Postcard from Istanbul Airport
John Burnside has a beautiful poem, ‘Annunciation in Grey and Black’, in which the poet/narrator, a middle-aged man, sits alone in an airport at ‘night, at the edge of the world, where nothing/sings, except this mop-girl in her stonewashed/coveralls’.
I dislike airports but it’ll be 3 AM when I’m in Istanbul for a transfer and surely at that hour it’ll be quiet and I can sit alone and reflect like Burnside on fading virility and the transience of beauty and the difficulties of reconciling atomisation with the fleeting and deceptively slight human contact afforded by global travel.
The astonishing glimpses into other lives. The fracturing of personal privacy set against the unknowability of the individual stranger. Weighty issues.
I can sit in the quiet early morning airport bar and ponder and cogitate and wait to be called to my connecting flight and perhaps write something.
The middle-aged writer dwelling on it all. The creative urge still burning. All low hum in, Burnside again, ‘the silted airport gloom’.
Don’t be daft. This isn’t a movie or a story or even a poem, this is Istanbul airport, a city in itself, colossal and chaotic; Heathrow, JFK, Charles De Gaulle are glider-parks in comparison.
Ant colony. Snooker balls shattered in a thunderous break, all bounce and ricochet and carom.
Smoking area, quick but no rush.
Signs everywhere. Seemingly random numbers and a smithereened alphabet. Suitcases and rucksacks and shinbark. Stumbling. Shoulders that barge. Desultory rapid darting drifts, the constant beeping of those little electric trucks.
Balcony, tobacco. Roll a cigarette.
A voice from high Tannoy – the flight to Tbilisi is now boarding.
Two quick draws, stub, E3 is the gate. 10 minute walk away. Run, scurry, up escalators and down stairs, lifts, moving walkways, get to gate: oh no, sir, you need A12.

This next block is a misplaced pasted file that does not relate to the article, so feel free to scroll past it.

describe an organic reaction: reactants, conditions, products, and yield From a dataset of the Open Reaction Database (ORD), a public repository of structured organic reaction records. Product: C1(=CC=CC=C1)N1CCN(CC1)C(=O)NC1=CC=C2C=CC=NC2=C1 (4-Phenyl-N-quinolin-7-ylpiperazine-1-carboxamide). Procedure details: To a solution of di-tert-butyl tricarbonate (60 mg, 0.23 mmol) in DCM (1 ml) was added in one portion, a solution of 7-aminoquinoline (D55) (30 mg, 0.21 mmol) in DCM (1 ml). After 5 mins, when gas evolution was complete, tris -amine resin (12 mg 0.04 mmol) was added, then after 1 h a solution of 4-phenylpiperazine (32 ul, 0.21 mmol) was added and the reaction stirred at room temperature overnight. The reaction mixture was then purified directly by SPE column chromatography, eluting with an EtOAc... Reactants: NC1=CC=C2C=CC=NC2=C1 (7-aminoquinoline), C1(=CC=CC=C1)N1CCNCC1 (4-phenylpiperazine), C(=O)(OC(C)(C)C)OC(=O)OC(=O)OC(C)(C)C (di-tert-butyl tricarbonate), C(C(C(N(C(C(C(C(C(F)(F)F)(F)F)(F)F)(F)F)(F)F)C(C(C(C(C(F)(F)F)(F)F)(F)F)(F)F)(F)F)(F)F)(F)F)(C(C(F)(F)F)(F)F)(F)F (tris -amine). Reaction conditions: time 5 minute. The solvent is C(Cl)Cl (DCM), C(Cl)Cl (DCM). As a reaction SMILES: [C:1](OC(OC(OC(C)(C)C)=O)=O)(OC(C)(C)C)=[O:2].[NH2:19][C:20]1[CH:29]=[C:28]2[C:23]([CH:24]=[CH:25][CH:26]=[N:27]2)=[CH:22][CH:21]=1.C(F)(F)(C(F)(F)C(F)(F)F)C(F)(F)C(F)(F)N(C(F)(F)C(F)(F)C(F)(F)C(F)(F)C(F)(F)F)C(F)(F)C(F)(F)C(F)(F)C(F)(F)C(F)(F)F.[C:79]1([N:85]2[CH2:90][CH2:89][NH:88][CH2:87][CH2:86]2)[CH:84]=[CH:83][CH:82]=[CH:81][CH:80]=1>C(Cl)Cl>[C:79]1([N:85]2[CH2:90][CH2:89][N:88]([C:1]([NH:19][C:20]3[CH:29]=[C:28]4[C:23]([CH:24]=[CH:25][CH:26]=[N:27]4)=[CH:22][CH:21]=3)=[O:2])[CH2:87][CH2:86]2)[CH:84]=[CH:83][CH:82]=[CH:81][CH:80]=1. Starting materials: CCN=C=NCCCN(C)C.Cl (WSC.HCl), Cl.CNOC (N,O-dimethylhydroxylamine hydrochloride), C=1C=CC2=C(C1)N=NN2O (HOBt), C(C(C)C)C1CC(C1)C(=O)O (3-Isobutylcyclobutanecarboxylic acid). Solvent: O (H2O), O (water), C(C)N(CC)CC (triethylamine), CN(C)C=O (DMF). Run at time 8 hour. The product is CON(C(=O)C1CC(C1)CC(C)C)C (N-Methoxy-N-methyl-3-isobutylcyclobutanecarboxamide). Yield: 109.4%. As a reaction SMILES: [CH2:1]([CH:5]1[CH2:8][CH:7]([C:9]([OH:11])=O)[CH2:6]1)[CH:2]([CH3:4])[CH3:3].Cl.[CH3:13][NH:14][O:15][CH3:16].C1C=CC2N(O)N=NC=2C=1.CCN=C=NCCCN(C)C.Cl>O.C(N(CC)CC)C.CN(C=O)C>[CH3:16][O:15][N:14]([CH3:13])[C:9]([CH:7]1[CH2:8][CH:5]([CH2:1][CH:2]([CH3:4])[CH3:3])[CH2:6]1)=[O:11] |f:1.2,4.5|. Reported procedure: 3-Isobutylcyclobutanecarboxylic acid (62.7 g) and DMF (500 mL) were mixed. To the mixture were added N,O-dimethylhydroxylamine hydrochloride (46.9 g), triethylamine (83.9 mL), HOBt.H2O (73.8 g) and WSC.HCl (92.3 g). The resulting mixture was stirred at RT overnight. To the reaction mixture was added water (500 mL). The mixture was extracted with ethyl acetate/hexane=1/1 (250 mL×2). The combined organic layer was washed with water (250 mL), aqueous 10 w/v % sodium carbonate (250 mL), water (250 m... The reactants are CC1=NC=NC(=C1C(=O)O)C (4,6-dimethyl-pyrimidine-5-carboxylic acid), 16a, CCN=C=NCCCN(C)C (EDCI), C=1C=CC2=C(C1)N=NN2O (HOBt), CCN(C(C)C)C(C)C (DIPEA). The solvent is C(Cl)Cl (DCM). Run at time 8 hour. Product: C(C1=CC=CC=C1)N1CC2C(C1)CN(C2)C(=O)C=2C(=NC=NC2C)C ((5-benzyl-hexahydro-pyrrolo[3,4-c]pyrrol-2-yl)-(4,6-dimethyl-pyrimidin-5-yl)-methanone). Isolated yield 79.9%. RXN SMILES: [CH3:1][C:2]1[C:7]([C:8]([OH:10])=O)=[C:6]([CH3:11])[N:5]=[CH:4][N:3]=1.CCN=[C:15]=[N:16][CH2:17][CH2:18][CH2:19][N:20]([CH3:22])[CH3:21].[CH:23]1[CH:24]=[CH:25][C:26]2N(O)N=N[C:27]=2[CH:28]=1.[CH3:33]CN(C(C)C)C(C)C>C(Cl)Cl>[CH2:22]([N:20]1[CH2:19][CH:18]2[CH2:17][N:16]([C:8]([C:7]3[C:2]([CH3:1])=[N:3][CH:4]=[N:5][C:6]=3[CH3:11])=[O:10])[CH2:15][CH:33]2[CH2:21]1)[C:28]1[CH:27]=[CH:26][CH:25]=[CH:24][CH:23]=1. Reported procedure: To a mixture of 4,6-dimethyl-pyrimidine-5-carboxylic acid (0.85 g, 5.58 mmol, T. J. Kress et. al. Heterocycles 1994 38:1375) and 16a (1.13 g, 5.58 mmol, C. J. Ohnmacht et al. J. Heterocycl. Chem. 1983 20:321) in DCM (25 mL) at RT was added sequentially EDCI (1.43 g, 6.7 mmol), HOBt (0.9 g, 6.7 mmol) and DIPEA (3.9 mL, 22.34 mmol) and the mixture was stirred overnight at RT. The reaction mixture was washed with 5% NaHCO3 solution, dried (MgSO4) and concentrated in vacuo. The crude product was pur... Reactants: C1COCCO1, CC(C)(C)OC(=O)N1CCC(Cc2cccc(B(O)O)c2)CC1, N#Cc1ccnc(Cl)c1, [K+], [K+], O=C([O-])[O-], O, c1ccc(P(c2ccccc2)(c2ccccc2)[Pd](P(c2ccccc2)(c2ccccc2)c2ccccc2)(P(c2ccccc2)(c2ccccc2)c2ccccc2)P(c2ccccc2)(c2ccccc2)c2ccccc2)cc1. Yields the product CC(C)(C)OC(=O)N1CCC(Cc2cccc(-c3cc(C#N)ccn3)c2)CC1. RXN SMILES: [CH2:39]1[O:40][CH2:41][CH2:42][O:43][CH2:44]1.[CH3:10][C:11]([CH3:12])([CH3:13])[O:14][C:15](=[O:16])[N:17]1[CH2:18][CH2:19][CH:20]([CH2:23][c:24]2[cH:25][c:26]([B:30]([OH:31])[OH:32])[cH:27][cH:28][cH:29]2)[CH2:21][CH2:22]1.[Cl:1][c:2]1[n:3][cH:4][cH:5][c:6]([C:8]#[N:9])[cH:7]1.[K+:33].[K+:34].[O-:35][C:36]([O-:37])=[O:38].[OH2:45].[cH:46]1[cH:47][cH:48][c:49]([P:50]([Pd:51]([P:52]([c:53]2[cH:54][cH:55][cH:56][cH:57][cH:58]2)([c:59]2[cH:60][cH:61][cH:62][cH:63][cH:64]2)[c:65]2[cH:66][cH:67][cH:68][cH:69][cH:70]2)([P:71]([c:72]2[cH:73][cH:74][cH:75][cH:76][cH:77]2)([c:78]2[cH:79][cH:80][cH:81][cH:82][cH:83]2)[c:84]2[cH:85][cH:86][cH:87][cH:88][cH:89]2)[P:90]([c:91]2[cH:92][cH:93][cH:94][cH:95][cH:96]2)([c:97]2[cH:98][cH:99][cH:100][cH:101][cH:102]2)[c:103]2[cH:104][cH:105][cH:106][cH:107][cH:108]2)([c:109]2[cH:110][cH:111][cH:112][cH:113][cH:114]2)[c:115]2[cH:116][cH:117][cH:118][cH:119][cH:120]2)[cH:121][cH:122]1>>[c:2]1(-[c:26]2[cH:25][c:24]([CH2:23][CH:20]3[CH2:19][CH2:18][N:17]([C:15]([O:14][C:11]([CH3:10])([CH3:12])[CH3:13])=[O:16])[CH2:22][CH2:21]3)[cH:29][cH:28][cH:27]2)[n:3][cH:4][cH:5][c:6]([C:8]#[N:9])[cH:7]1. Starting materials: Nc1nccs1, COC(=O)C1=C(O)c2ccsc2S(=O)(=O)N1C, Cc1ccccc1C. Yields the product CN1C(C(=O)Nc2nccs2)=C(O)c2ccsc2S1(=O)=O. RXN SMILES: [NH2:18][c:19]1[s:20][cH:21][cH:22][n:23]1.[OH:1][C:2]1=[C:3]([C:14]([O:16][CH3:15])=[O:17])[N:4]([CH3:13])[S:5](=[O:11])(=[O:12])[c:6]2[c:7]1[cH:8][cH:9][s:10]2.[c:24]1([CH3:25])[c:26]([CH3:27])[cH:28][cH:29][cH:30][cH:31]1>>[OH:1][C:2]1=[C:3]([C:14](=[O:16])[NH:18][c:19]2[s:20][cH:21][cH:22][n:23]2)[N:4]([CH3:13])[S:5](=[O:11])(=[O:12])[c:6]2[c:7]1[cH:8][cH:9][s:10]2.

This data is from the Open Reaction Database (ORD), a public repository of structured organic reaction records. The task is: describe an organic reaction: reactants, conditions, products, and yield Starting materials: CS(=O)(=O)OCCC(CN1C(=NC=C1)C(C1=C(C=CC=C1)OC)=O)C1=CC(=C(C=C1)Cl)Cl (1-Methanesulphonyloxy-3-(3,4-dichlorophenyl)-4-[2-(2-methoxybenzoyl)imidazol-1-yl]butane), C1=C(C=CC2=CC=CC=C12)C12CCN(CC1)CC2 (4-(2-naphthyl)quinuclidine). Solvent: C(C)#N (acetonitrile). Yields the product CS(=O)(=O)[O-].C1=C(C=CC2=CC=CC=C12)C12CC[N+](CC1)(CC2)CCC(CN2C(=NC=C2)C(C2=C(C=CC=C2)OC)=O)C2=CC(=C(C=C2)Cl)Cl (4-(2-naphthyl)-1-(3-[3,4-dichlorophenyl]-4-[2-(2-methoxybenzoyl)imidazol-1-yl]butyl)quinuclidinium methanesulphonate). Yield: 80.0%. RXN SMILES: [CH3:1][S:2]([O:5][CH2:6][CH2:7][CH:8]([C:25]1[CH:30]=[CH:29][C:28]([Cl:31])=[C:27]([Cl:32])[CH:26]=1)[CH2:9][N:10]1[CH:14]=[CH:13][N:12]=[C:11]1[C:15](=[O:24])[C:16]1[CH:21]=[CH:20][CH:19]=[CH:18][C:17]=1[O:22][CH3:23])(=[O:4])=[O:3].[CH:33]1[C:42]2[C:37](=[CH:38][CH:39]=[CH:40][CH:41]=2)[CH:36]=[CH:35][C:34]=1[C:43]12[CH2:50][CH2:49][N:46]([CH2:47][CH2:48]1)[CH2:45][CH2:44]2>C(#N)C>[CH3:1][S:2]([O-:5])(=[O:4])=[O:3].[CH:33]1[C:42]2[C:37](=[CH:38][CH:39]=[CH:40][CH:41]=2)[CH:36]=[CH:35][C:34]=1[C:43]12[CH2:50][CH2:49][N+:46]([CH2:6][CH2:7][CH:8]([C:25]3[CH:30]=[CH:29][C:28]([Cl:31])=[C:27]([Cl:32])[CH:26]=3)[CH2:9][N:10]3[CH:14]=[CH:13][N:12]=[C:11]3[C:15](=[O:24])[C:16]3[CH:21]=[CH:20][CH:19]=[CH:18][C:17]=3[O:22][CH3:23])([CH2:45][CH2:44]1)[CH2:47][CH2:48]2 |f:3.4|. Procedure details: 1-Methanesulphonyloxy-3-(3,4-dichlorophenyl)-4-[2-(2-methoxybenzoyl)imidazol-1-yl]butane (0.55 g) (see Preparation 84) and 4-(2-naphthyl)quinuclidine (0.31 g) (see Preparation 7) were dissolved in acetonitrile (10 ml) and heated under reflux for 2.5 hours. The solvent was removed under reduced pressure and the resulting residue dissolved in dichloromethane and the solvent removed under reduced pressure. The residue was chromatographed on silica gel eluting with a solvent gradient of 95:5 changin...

Spin and scurry again, scamper, the sweat pooling now, the shoes starring to rub (there’ll be a blood blister like a ripe plum on the sole of the right foot), the strap of the rucksack raw on the shoulder and neck, ask a truck driver if you can jump on but oh no because the gate is upstairs, take the lift, twitch from foot to foot, quick, up and out of lift, moving walkways, A1, A2 is five minutes away, never gonna make this, next walkway out of order, scurry, jog, shins aching, the armpits and groin now jungles, get to A12, this plane is going to Kuala Lumpur.
Look on the board. C17, Tbilisi.
Now boarding. Things snap in the legs and back. Too old. Too old. Too much.
Spin, ricochet, reel about, move, scuttle, weave, excuse me please you family of 6 with a portable warehouse of luggage, Christ me shins, Jesus me back and now there’s an urgent niggle in the hips and the bladder’s complaining too no time to pee nor take on water and the throat is desert granite, run, moving walkways run on them too, stumble, bounce and career, sweat in the eyes, sorry, argh me ankles, rucksack slipping, feet hollering and oh there’ll be some damage there, boxer shorts slipping down to a thin incensing rim of a thing beneath the frantic arse-cheeks, maybe swimming across the water feature would be a shortcut, Jesus, Christ people if you need to peck at your phones then stand to one side!, this seethe and boil and here’s C17, boarding starts in 20 minutes.
Pant. Breathe. Smoking balcony nearby. Of course it’s the same one you started at, over a hectic and feverish hour ago. Of course it is.
Well. There it is. Best laid plans etc. Gan lang agley, gan lang agley.
Make for yourself a putative future situation in which you’re the star of your own narrative and reality will slam you down to earth. You’re old enough to know this.
How many times have you experienced such things? The world has a way of wrecking your vanities. Something to reflect on, on the return leg, at a quiet table in an airport bar, beer and notebook in the silted gloom.
You utter twerp.
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